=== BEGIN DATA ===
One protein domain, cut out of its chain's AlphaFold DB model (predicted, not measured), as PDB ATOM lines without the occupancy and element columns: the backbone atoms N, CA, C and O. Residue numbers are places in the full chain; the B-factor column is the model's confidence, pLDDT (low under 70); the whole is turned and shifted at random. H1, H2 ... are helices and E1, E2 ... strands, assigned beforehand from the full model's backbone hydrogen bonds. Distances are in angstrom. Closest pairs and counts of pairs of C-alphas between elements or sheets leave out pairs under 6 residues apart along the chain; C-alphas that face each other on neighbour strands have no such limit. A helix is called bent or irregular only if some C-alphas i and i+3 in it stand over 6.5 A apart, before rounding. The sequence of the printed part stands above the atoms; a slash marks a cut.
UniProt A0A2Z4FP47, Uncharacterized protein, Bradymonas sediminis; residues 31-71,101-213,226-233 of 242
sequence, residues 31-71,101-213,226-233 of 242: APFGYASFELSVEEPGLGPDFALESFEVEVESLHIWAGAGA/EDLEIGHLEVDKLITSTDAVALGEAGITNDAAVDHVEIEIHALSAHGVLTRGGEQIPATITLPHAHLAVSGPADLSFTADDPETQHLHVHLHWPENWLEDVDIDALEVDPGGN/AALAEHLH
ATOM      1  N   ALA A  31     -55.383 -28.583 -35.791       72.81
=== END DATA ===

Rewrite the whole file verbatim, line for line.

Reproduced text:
One protein domain, cut out of its chain's AlphaFold DB model (predicted, not measured), as PDB ATOM lines without the occupancy and element columns: the backbone atoms N, CA, C and O. Residue numbers are places in the full chain; the B-factor column is the model's confidence, pLDDT (low under 70); the whole is turned and shifted at random. H1, H2 ... are helices and E1, E2 ... strands, assigned beforehand from the full model's backbone hydrogen bonds. Distances are in angstrom. Closest pairs and counts of pairs of C-alphas between elements or sheets leave out pairs under 6 residues apart along the chain; C-alphas that face each other on neighbour strands have no such limit. A helix is called bent or irregular only if some C-alphas i and i+3 in it stand over 6.5 A apart, before rounding. The sequence of the printed part stands above the atoms; a slash marks a cut.
UniProt A0A2Z4FP47, Uncharacterized protein, Bradymonas sediminis; residues 31-71,101-213,226-233 of 242
sequence, residues 31-71,101-213,226-233 of 242: APFGYASFELSVEEPGLGPDFALESFEVEVESLHIWAGAGA/EDLEIGHLEVDKLITSTDAVALGEAGITNDAAVDHVEIEIHALSAHGVLTRGGEQIPATITLPHAHLAVSGPADLSFTADDPETQHLHVHLHWPENWLEDVDIDALEVDPGGN/AALAEHLH
ATOM      1  N   ALA A  31     -55.383 -28.583 -35.791       72.81